It's especially galling because there's clearly room on the disc. Die Another Day's extras total 2 hours 10 mins; with "Mission Control" wasting space, that's 3 hours... but the three other Brosnan films have around 3 hours 45 minutes of material on disc two, as do several of the older films (Thunderball for one). How ludicrous is that? Especially when there's the Ultimate Edition label slapped on it -- all things considered, it's not really as good as the first release, never mind better than it! Of all the Bonds, this is clearly the one to hold out on -- I'd wager that, when it comes time to re-release them on Blu-ray (the first releases, coming soon, will just duplicate these Ultimate Editions), Die Another Day will regain some of that missing documentary material, and maybe even rediscover its deleted scenes (the other three Brosnan films all have deleted scenes that weren't on their original releases).


    Rant over, I'll get to the final point of this thing: the total running times for the extras and the collection as a whole.

    But first... The best film in the extras department is GoldenEye, with 2 hours 59 mins of the stuff. The weakest is For Your Eyes Only, which only scrapes together 1 hour 19 mins. The amount of new material on each release varies wildly, from as little as 18 minutes to as much as 1 hour 40 mins. Several have over an hour of new stuff, and it's only a few that sink below 30 mins.

    But what of that grand total? Well, I can tell you that the running time of all those extras exceeds that of the films themselves, topping out at 43 hours, 4 minutes and 37 seconds!

    So, when you put all of this stuff together, how long would it take you to get through the whole damn lot? You're going to need plenty of time, because the total length of these 20 Ultimate Editions' content is 173 hours, 50 minutes and 18 seconds!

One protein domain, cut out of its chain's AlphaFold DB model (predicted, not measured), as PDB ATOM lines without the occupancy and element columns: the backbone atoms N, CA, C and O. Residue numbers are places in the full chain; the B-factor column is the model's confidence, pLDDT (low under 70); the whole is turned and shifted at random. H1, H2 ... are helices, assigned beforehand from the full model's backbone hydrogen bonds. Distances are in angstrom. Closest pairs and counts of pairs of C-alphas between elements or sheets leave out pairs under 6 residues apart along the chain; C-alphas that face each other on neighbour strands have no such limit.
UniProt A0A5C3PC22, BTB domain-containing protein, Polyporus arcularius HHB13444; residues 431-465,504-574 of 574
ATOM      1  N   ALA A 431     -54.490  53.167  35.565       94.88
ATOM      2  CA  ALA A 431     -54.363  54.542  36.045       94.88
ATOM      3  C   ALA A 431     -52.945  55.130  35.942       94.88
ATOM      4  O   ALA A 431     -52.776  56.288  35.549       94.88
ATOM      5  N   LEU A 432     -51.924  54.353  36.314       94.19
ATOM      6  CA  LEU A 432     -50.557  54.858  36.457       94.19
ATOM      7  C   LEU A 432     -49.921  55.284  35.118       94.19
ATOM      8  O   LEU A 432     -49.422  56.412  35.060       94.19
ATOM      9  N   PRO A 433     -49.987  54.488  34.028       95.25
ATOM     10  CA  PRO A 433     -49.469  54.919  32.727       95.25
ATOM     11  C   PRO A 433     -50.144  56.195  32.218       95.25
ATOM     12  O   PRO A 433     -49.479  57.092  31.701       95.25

I'm so never going to watch all of that. It's over seven solid days for crying out loud!

    Casino Royale

    Just to finish up, a note on Casino Royale.

    As I said way back at the start of this post (do you remember that? It must seem a long time ago now...), it's about to be re-released in a three-disc edition bursting with extras. I say "bursting" -- it bloody better be as I'm going to be buying it again. Anyway, the initial release wasn't quite as shoddy as some might suppose: as well as containing a good-looking (and sounding) copy of the film, it also manages 54 minutes of film-specific extras plus a 49 minute documentary on Bond girls. That's not a bad tally really, even though the new edition should easily top it. That considered, I won't be including those numbers in a total here... so expect an update before long.

    Incidentally, if you're an extras fan and want the re-release, but already own the old one, I suggest selling it sharpish -- you've got 49 days til the new edition hits shelves...